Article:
When a Super Bowl team…

Had a 10-point lead at halftime… 24-0 1.000
Returned an interception for TD… 12-0 1.000

Went into the fourth quarter with a lead of at least seven points… 32-2 .941
Had a two or more takeaway margin over the opponent… 28-2 .933
Scored 30 or more points in the game… 25-2 .926
Had 0 turnovers… 18-2 .900

Had three or more takeaways… 32-4 .889
Did not throw an interception… 30-4 .882
Did not let the opposition score in the second half… 7-1 .875
Had two or more rushing touchdowns… 16-3 .842
Had 30 or more rushing attempts… 35-7 .833
Made three of more field goals… 10-2 .833
Rushed for 150-plus yards… 17-4 .810
Held the opponent scoreless in the fourth quarter… 20-5 .800
Had more than 100 yards of total offense than the opposition… 16-4 .800

Allowed 24 or fewer points in the game…43-16 .789
Had 400 or more total yards… 14-4 .778
Held the opponents to under 50% pass completions… 17-5 .773
Completed 70% or more of their passes… 10-3 .769
Held opponents to 0 rushing touchdowns… 25-9 .735

Held the opponents scoreless in the third quarter… 23-10 .697
Had three or more passing touchdowns… 11-5 .688
Held the opponents under 10 points in the first half… 28-13 .683
Held the opponents to 0 points in the first quarter… 25-12 .676
Scored first in the game… 32-16 .667
Did not allow a sack… 8-4 .667
Passed for 300 or more yards… 9-5 .643
Scored 10 or more points in the first quarter… 10-6 .625

Recovered a fumble for touchdown… 3-3 .500

Returned a kick-off for TD… 4-6 .400

Attempted 30 or more passes… 20-34 .370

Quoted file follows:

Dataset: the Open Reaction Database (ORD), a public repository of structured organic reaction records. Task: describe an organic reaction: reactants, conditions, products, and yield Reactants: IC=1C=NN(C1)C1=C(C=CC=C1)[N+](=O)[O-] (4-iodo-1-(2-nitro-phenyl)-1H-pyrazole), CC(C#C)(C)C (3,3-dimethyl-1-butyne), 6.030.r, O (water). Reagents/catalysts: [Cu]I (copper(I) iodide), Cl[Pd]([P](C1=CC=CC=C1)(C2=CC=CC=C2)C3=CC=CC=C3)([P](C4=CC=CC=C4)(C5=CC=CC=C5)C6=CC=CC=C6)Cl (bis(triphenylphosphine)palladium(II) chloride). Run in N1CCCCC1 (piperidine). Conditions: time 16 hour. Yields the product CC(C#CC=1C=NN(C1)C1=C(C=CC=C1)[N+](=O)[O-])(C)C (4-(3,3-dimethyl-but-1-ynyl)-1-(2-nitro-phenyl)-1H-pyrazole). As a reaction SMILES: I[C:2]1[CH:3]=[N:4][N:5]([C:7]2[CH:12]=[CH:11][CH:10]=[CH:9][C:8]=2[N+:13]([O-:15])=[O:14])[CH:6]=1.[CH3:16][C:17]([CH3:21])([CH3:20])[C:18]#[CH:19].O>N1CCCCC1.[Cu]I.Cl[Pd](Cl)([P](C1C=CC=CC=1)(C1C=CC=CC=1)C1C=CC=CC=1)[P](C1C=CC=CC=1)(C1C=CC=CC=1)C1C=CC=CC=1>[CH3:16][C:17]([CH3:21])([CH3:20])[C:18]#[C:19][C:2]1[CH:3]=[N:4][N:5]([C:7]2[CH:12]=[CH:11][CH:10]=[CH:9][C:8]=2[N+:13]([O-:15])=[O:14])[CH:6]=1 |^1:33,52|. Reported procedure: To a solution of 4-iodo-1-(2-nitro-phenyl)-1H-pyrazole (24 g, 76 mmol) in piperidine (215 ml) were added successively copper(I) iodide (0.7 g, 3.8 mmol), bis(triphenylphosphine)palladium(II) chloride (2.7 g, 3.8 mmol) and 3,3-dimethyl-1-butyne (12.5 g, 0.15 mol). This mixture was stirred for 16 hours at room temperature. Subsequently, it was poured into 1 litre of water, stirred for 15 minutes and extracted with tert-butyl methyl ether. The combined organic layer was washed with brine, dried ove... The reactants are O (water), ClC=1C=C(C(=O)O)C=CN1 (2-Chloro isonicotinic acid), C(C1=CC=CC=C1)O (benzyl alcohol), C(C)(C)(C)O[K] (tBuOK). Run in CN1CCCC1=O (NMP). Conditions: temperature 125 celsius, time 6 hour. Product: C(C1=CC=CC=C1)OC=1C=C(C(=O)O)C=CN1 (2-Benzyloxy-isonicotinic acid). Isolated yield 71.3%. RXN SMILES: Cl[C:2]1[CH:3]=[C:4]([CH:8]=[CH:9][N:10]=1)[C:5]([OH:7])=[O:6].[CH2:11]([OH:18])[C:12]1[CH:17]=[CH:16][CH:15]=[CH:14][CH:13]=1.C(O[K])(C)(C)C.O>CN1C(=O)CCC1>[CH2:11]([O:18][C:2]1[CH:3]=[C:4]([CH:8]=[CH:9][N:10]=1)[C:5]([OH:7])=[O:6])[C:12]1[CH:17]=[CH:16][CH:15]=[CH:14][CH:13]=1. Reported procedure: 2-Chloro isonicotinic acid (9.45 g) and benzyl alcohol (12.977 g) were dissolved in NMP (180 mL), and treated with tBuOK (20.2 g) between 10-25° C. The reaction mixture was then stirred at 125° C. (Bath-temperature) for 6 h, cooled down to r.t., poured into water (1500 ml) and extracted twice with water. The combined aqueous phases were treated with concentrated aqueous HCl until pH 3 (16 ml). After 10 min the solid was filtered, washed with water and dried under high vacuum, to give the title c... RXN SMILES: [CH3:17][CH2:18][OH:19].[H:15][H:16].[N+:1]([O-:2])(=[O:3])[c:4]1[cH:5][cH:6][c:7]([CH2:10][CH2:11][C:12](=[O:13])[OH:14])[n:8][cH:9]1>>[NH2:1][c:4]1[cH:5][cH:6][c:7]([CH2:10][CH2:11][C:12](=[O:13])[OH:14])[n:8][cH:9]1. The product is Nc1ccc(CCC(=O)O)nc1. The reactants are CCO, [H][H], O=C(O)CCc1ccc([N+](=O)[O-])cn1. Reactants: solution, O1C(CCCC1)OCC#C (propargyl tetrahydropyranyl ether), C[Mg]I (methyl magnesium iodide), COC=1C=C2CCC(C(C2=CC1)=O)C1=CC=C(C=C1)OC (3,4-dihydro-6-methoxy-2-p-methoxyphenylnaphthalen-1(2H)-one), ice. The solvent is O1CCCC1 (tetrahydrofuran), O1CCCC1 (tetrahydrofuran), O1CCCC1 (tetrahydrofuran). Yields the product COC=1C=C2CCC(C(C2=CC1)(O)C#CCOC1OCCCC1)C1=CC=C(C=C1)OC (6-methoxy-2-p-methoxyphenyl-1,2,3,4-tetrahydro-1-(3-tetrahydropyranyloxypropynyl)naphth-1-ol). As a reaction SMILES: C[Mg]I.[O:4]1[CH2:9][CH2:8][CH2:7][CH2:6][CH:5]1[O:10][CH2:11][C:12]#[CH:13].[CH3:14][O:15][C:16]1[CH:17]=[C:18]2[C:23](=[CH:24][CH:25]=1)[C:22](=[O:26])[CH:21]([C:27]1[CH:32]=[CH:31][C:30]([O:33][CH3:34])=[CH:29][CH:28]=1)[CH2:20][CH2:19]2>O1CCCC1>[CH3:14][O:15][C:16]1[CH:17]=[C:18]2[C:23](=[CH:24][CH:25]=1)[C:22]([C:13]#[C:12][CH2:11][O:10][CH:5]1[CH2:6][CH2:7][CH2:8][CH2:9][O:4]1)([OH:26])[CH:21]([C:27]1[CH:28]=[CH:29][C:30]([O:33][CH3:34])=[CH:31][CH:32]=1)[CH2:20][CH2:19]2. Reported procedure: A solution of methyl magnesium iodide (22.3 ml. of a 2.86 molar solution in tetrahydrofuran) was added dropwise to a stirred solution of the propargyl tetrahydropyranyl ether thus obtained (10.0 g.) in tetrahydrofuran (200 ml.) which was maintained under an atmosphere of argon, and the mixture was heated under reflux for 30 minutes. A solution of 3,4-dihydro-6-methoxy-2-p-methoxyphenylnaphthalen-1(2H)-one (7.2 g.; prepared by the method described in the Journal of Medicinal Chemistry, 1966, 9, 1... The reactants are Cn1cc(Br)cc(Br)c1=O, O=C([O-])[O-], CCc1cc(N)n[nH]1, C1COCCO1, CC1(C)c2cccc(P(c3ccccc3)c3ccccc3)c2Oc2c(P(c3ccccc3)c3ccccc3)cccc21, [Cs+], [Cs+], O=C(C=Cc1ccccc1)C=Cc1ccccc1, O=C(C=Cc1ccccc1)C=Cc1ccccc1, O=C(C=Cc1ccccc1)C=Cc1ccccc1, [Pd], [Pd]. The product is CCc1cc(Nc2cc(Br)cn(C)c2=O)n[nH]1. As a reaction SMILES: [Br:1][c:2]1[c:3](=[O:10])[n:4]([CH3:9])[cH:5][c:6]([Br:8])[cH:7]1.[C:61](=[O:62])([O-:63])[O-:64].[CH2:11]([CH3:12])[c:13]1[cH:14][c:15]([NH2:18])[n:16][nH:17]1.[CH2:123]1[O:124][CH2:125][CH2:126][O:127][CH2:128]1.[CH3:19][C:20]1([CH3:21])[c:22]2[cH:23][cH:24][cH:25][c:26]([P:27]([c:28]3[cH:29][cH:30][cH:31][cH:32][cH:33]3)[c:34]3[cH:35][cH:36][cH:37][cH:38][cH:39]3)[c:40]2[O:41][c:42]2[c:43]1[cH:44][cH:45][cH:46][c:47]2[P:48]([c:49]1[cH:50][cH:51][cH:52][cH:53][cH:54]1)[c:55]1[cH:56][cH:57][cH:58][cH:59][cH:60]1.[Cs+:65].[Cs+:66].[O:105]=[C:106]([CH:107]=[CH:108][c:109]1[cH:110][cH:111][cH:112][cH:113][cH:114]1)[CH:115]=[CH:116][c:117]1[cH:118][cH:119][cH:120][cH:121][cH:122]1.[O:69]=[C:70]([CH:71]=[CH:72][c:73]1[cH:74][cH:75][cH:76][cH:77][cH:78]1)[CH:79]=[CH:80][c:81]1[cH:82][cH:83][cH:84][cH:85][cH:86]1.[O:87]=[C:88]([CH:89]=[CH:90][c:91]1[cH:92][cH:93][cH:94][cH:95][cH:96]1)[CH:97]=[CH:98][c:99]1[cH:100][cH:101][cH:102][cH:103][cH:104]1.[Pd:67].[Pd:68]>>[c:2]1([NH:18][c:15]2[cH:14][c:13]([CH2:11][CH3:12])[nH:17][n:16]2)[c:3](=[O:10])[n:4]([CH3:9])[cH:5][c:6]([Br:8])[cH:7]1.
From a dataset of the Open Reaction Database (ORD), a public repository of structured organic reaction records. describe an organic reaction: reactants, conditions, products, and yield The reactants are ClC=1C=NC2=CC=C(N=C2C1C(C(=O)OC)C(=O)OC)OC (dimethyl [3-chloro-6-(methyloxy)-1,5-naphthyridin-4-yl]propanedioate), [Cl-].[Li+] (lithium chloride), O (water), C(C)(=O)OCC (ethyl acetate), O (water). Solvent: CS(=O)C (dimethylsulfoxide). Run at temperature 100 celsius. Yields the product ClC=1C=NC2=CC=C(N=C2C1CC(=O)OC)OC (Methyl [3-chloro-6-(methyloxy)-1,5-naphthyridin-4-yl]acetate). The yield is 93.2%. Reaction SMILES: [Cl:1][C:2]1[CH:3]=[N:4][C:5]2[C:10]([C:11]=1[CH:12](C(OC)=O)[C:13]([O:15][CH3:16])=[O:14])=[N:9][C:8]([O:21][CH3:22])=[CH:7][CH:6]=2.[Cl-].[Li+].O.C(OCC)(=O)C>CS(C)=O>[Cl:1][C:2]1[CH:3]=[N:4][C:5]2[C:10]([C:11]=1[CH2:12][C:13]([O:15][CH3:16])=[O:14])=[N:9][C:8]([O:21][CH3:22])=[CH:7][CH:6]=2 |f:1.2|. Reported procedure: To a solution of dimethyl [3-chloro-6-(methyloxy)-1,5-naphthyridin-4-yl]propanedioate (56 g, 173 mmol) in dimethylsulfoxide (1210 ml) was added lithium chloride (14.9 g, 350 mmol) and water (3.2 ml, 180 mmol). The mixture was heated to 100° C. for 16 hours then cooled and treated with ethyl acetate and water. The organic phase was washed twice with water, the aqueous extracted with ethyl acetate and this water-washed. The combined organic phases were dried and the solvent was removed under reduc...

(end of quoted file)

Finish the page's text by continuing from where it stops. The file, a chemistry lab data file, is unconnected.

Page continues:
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Seahawks eye back-to-back Super Bowl titles

Will Seattle hoist another Lombardi Trophy?

Will Seattle hoist another Lombardi Trophy?

The Seattle Seahawks will try to become the ninth team in NFL history to win back-to-back Super Bowls when they face the New England Patriots (the last team to win back-to-back titles) on February 1,

It has been 10 years since the Patriots won their consecutive Super Bowls in Super Bowl #38 and #39. If the Patriots defeat the Seahawks, it will be the longest drought for back-to-back Super Bowl championships in history. A Seahawks win will tie for the longest gap (10 years) between back-to-back Super Bowl titles.

Following are the teams that won consecutive Super Bowl crowns:

Green Bay Packers, Super Bowl #1, #2
Miami Dolphins, Super Bowl #7, #8
Pittsburgh Steelers, Super Bowl #9, #10
Pittsburgh Steelers, Super Bowl #13, #14
San Francisco 49ers, Super Bowl #23, #24
Dallas Cowboys, Super Bowl #27, #28
Denver Broncos, Super Bowl #32, #33
New England Patriots, Super Bowl #38, #39

Of the above eight teams, six of them had winning records in the year following their back-to-back titles (Green Bay, 6-7-1, and Denver, 6-10 did not) and five of the eight made the playoffs that third year (Green Bay, Pittsburgh in 1980 and Denver did not). Three of the teams (Pittsburgh in 1976, San Francisco in 1990 and Dallas in 1994) lost in the conference championship the year following their back-to-back crowns.

If Seattle loses in this year’s Super Bowl, they will become the fourth Super Bowl champ to lose in the Super Bowl the following season. The three:

Dallas won Super Bowl #12 and lost Super Bowl #13 to Pittsburgh.
Washington won Super Bowl #17 and lost Super Bowl 318 to the L.A. Raiders.
Green By won Super Bowl #31 and lost Super Bowl #32 to Denver.

Each of the three teams above made the playoffs in the season after that Super Bowl loss, and each finished with a 11-5 record that season. None of the three reached the conference championship game that third season.

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Packers Numbers Notebook: Stats from their playoff loss to Seattle

SEAGB

OUCH…

Here are a few stats you may not know from the Packers 28-22 overtime loss to Seattle in the NFC Championship Game.

1. Ha Ha Clinton-Dix became the first Green Bay rookie to intercept a pass (he intercepted two Russell Wilson passes) in the playoffs since Sam Shields intercepted a pair of passes in the January 23, 2011 playoff game versus the Bears. Other Packers rookies who intercepted a pass in the playoffs: Tyrone Williams, Craig Newsome, George Teague and Herb Adderley.

2. Green Bay scored first in the game and are now 19-10 in playoff games when they score first.